2/16/2011 4:42:13 PM
Three years ago, the University of Oregon announced it was adding baseball to it's increasingly competitive list of NCAA sports...and since that announcement, they have become a national role model for athletic departments across the country.
The Ducks hired George Horton, one of the most highly respected college coaches in the nation and built a brand new state-of-the-art stadium. They raided California and neighboring states for recruits and now, in just their third season, the Duck baseball team finds themselves in the enviable position of being ranked in the Top 10 in many pre-season polls.
The energetic, aggressive and focused athletic department that makes up the bulk of former AD Pat Kilkenny and new AD, Rob Mullins staff, knows what it takes to be successful and they have followed their lead to the letter.
In an economy that is witnessing more cuts than growth, Oregon sprinted forward, while showing surpluses and increased revenue along the way. That is due in part to both Kilkenny's and Mullens background.
Pat Kilkenny was hired on a two year contract to make Oregon athletics relevant. As head of Duck athletics, Kilkenny had reinstated baseball, launched a plan to build a new baseball stadium and hired highly respected baseball coach George Horton. In addition, he added women’s competitive cheer as a new UO sport, led efforts to build a $200 million basketball arena and helped create a Legacy Fund of private gifts to take Duck athletics from self-sufficient to self-sustaining.
Kilkenny's successor, Mullens, hired this past summer has a background in accounting and auditing, and he promoted sound fiscal management and self-sufficiency at the University of Kentucky. During his total of eight years at Kentucky, the athletic department’s operating budget expanded by nearly 70 percent. Fundraising for the department hit record levels each of the past seven years prior to his departure. The West Virginia native was senior athletics business manager at the University of Miami (Fla.) from 1994 to 1996, and prior to that he was an accountant/auditor at Ernst & Young in Raleigh, N.C.
Over the past decade, outright donations for the University's current operations routed to athletics have increased threefold.
According to data retrieved from the Council for Aid to Education, a New York City-based nonprofit established to conduct higher education policy research, the University's Department of Intercollegiate Athletics received $5.6 million worth of outright donations in 2000, increasing more than 200 percent to $18.1 million in 2010. Donations are projected to be well over $20 million in 2011.
California Athletic Departments Listen Up!!! If Oregon, with it's wet and chilly weather can do it, so can we!!!!
This Friday marks the opening day of the NCAA D-I Baseball Season nationwide. In California, from Sacramento to San Diego, 24 D-I teams take the field for a 56 game schedule with the hopes and dreams of taking on Omaha by seasons end.
And this year, more than ever, there's more to cheer for. Gone are the annoying Ping sounds of those minus three bats, one of the biggest criticisms of the game....While College baseball still uses metal, it's the dialed down BBCOR version this year and the crack of the bat is more natural...Look for exciting pitchers duals, small ball and of course the occasional bomb...this time hit by a true, square on the barrel power hitter, not a diminutive second baseman.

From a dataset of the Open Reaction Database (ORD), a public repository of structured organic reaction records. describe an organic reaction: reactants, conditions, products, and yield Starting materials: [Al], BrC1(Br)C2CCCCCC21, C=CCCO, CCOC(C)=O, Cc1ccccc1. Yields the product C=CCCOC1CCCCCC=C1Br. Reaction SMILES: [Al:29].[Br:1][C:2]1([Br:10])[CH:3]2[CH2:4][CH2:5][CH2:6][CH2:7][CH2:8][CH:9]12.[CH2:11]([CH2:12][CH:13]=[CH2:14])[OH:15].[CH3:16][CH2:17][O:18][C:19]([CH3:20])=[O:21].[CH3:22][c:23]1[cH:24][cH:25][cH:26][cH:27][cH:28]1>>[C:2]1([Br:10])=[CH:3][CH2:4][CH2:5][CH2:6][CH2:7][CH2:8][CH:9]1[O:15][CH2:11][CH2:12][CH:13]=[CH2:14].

This is exciting college sports at its best!!! And this year, more than ever, Californians need to support college baseball.
The recent bungling of the Cal Athletic Department and it's horrible decision to cut baseball has sent an ominous message to the rest of the state...No non revenue generating sport is safe. And, unless we can make our sports self sustaining, they too can get axed.
But, the key words are non-revenue generating sports...There's no need for any of our states baseball programs to be non-revenue generating. Just about every team has multiple players that will be taken in this summer 2011 MLB draft and more than a few have the talent and ability to make a NCAA regional. California Collegiate baseball is extremely entertaining, doesn't cost an arm and a leg and if you are any kind of baseball fan, it's just the right thing to do right now, given recent circumstances.
Cal Administrators have created California College Baseball's Sputnik moment. It's now time for us to wake up and shoot for the moon in baseball attendance.
So get out there this Friday and support your local D-I team...They are relevant...They need your support...they deserve your patronage...They all have web sites and schedules. Just Google your local college's Athletics and click on the sport of baseball....print out that schedule and commit to going to at least 5-10 games this season. It will be an experience that will have long lasting rewards for college baseball for years to come.
edited by RoundingThirdStaff on 2/16/2011
2/16/2011 9:56:35 PM
Robbie Smith wrote:
Any of you California boys know anything about Santa Clara? I'm heading to Columbia to watch the Gamecocks open up with Santa Clara on Friday.
Santa Clara actually has some talent. It has some good players in the field, but keep an eye on weekend starter Thain Simon. He missed last season because of an injury, but really is a talented pitcher that had a solid campaign two seasons ago. He could beat South Carolina if he's clicking on all cylinders.
Still, I'm going with South Carolina 3-0 in this one.
Kendall Rogers, College Baseball Managing Editor
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